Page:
Thursday, September 30, 2010

All Eyes On October

For horror fans, the turning of the calendar to October is always cause for celebration but I'm especially enthused this year because I believe this October is going to set the pace for all future Octobers. At the very least, I'm certain that this October will be the October that next October will be judged by. I'm not necessarily excited for everything that's scheduled to be released over the next month, but I am excited that there's so much to choose from. At a glance, here's what's headed our way during the next 31 days, starting tomorrow:

Let Me In (1st)

Advance word says that this will be one of those remakes that gives remakes a good name. I hated Cloverfield (2008) but I hope director Matt Reeves made a terrific movie here. And I love that this signals the return of Hammer Films to the big screen.

Hatchet II (limited, 1st)

The first Hatchet did nothing for me but I'm glad for its fans that the second one is coming to theaters unrated.

Case 39 (1st)

It's pretty much a certainty that this will be awful because everywhere else in the world where it's already been released the word is brutal but I think it looks like an enjoyably trashy supernatural shocker. I really liked Pandorum (2009) so I'm hoping that director Christian Alvart pulled off a few good moment here, at least.

My Soul To Take (8th)

A new, original Wes Craven movie on the big screen? How can that not be a welcome thing? I'm pulling for My Soul To Take to be a solid return for Craven and a hit to boot.

I Spit On Your Grave (limited, 8th)

Not my cup of rape but for those who are interested, the reviews say that you'll get what you came for and then some.

Night of the Demons (19th, DVD/Blu-Ray)

A cheesy, tongue-in-cheek remake of a cheesy, tongue-in-cheek '80s horror movie? Sounds like acceptable Halloween entertainment to me.

The Psycho Legacy (19th, DVD/Blu-Ray)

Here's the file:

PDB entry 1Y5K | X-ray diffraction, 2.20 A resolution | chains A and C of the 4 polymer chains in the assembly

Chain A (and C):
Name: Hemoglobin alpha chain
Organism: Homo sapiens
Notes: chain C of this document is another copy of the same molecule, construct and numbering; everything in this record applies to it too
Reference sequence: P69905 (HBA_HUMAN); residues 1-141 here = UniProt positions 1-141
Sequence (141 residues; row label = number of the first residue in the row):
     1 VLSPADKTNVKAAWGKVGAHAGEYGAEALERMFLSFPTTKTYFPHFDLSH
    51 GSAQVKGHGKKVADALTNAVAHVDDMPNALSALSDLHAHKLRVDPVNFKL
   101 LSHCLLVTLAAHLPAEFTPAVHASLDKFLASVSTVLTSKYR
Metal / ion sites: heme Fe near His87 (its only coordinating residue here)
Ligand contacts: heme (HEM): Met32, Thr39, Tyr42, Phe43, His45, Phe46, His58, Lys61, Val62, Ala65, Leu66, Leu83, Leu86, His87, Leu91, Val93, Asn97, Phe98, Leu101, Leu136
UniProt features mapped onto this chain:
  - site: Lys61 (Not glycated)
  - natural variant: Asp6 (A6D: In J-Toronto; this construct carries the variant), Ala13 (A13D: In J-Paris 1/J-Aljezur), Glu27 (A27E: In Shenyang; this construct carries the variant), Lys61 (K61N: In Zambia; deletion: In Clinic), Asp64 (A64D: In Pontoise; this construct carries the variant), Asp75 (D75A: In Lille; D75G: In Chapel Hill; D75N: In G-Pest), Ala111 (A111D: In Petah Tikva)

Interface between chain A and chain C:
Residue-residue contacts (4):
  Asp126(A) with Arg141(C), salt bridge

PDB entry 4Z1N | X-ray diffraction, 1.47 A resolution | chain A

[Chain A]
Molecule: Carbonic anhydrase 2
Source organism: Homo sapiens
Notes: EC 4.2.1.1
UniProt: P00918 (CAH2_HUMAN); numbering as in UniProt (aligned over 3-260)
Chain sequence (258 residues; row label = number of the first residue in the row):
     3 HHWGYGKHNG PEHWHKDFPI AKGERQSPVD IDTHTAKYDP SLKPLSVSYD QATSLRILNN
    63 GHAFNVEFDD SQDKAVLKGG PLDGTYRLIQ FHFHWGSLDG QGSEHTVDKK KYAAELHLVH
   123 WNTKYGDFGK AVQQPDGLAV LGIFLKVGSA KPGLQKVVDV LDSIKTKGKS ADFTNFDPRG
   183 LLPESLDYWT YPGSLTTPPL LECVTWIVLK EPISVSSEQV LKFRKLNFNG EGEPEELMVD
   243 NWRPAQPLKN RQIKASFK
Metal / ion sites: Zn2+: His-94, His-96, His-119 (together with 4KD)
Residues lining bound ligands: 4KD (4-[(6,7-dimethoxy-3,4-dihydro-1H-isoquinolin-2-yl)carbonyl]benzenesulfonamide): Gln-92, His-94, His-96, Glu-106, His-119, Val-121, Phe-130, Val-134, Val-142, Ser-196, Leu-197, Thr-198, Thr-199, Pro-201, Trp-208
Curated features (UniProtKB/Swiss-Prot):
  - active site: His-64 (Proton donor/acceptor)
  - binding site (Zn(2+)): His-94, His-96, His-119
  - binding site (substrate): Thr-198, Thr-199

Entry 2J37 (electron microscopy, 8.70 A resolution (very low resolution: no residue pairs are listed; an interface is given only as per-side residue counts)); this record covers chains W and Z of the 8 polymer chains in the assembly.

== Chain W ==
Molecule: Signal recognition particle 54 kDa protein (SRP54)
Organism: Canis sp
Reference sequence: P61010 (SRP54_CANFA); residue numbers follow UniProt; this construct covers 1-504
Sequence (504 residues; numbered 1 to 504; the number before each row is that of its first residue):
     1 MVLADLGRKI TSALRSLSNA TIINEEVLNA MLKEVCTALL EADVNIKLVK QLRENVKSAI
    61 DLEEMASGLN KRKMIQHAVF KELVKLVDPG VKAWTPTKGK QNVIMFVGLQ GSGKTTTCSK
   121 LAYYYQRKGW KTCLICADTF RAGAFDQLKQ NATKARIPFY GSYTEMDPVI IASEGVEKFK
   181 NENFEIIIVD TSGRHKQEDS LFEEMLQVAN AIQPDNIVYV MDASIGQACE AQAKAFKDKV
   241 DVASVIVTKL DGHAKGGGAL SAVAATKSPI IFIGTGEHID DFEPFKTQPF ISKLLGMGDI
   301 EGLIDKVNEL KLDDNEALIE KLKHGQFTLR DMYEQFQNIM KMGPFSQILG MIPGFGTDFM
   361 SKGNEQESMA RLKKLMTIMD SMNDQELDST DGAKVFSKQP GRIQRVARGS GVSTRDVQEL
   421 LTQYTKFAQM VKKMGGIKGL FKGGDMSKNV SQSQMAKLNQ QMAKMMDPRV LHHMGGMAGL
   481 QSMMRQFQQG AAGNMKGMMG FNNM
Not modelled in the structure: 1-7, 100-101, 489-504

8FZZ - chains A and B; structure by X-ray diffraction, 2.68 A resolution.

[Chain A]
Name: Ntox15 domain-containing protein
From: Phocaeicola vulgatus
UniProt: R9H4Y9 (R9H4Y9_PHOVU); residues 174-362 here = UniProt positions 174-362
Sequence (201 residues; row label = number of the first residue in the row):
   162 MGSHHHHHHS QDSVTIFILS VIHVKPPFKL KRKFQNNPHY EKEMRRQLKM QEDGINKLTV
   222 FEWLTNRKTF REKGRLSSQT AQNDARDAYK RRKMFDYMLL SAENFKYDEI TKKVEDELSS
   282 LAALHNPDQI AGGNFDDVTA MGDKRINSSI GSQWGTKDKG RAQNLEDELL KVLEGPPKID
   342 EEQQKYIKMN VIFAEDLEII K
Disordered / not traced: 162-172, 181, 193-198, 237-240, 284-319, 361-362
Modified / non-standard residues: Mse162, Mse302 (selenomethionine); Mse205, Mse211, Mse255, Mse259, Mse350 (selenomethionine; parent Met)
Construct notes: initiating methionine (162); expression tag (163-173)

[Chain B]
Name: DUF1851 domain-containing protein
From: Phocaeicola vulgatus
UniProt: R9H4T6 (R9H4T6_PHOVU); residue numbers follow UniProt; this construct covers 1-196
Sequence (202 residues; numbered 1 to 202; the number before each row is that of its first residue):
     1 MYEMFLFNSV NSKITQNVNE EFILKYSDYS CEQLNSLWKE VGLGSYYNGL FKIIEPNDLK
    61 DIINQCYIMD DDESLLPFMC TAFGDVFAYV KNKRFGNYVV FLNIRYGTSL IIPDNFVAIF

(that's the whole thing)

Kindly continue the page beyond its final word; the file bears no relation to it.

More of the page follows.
As a fan of all four Psycho movies, I've been excited about this project since the moment it was announced. Can't wait to see how it came out! Hopefully some love with be shown to the underrated Psycho III!

Paranormal Activity 2 (22nd)

I really hope the makers of Paranormal Activity 2 took the lessons of Book of Shadows: Blair Witch 2 (2000) to heart. I'd love to see this be a worthy sequel to last year's surprise hit but catching lightening in a bottle twice is next to impossible.

Monsters (29th, Limited Release)

I have a feeling I'll have to wait till DVD on this one but it looks interesting. Any time low budget filmmakers attempt a monster movie rather than a slasher or a zombie movie, I think that's great.

Saw 3D (29th)

The Saw series has produced maybe two good movies during its run - and that's being kind. That said, although I usually dread the arrival of the latest Saw installment, with the series wrapping up (only temporarily, I'm sure) I'm feeling in a magnanimous mood towards the highest-grossing horror franchise of all time. If nothing else, its gloriously goofy trailer gets my nod as favorite of the year so far:

The Walking Dead (AMC, 31st)

A case of "saving the best for last" as the Halloween premiere of this comic book adaptation looks like the most promising horror offering of the month. The comic itself has never felt like more than warmed-over Romero to me but I have faith in Frank Darabont to improve on the source material. If nothing else, the grisly Greg Nicotero-created zombies are going to be sweet to behold.

To all of the above, add Hammer Horror all month long on TCM! It's an October so packed, Halloween will be almost anti-climatic!

Tuesday, September 28, 2010